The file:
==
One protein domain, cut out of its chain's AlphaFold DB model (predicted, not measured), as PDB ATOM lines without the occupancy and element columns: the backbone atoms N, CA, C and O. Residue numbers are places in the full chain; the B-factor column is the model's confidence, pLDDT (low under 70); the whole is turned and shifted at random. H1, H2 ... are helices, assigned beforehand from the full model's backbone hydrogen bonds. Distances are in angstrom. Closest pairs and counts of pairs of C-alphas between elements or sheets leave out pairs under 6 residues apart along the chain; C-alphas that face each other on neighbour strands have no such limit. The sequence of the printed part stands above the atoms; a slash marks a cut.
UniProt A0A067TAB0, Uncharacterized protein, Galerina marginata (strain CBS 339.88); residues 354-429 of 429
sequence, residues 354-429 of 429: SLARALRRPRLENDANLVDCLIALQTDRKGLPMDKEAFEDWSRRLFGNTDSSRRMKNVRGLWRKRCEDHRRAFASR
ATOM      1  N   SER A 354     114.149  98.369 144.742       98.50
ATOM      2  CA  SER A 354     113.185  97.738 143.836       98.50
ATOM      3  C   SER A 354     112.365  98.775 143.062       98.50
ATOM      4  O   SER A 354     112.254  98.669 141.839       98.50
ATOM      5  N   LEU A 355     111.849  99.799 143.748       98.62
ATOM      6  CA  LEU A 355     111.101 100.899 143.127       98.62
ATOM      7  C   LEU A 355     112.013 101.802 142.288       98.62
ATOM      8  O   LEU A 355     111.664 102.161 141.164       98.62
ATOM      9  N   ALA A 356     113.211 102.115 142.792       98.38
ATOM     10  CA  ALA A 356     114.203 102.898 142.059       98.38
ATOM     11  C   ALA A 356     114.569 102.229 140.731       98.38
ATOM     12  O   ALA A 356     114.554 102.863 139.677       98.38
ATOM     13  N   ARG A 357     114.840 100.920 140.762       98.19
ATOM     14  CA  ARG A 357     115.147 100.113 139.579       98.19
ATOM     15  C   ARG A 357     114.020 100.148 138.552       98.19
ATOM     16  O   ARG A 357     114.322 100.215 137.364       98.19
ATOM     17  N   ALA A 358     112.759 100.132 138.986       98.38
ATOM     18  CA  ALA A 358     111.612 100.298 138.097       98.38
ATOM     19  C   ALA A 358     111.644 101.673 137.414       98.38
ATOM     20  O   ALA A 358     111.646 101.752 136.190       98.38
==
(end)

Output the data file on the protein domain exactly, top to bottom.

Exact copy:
One protein domain, cut out of its chain's AlphaFold DB model (predicted, not measured), as PDB ATOM lines without the occupancy and element columns: the backbone atoms N, CA, C and O. Residue numbers are places in the full chain; the B-factor column is the model's confidence, pLDDT (low under 70); the whole is turned and shifted at random. H1, H2 ... are helices, assigned beforehand from the full model's backbone hydrogen bonds. Distances are in angstrom. Closest pairs and counts of pairs of C-alphas between elements or sheets leave out pairs under 6 residues apart along the chain; C-alphas that face each other on neighbour strands have no such limit. The sequence of the printed part stands above the atoms; a slash marks a cut.
UniProt A0A067TAB0, Uncharacterized protein, Galerina marginata (strain CBS 339.88); residues 354-429 of 429
sequence, residues 354-429 of 429: SLARALRRPRLENDANLVDCLIALQTDRKGLPMDKEAFEDWSRRLFGNTDSSRRMKNVRGLWRKRCEDHRRAFASR
ATOM      1  N   SER A 354     114.149  98.369 144.742       98.50
ATOM      2  CA  SER A 354     113.185  97.738 143.836       98.50
ATOM      3  C   SER A 354     112.365  98.775 143.062       98.50
ATOM      4  O   SER A 354     112.254  98.669 141.839       98.50
ATOM      5  N   LEU A 355     111.849  99.799 143.748       98.62
ATOM      6  CA  LEU A 355     111.101 100.899 143.127       98.62
ATOM      7  C   LEU A 355     112.013 101.802 142.288       98.62
ATOM      8  O   LEU A 355     111.664 102.161 141.164       98.62
ATOM      9  N   ALA A 356     113.211 102.115 142.792       98.38
ATOM     10  CA  ALA A 356     114.203 102.898 142.059       98.38
ATOM     11  C   ALA A 356     114.569 102.229 140.731       98.38
ATOM     12  O   ALA A 356     114.554 102.863 139.677       98.38
ATOM     13  N   ARG A 357     114.840 100.920 140.762       98.19
ATOM     14  CA  ARG A 357     115.147 100.113 139.579       98.19
ATOM     15  C   ARG A 357     114.020 100.148 138.552       98.19
ATOM     16  O   ARG A 357     114.322 100.215 137.364       98.19
ATOM     17  N   ALA A 358     112.759 100.132 138.986       98.38
ATOM     18  CA  ALA A 358     111.612 100.298 138.097       98.38
ATOM     19  C   ALA A 358     111.644 101.673 137.414       98.38
ATOM     20  O   ALA A 358     111.646 101.752 136.190       98.38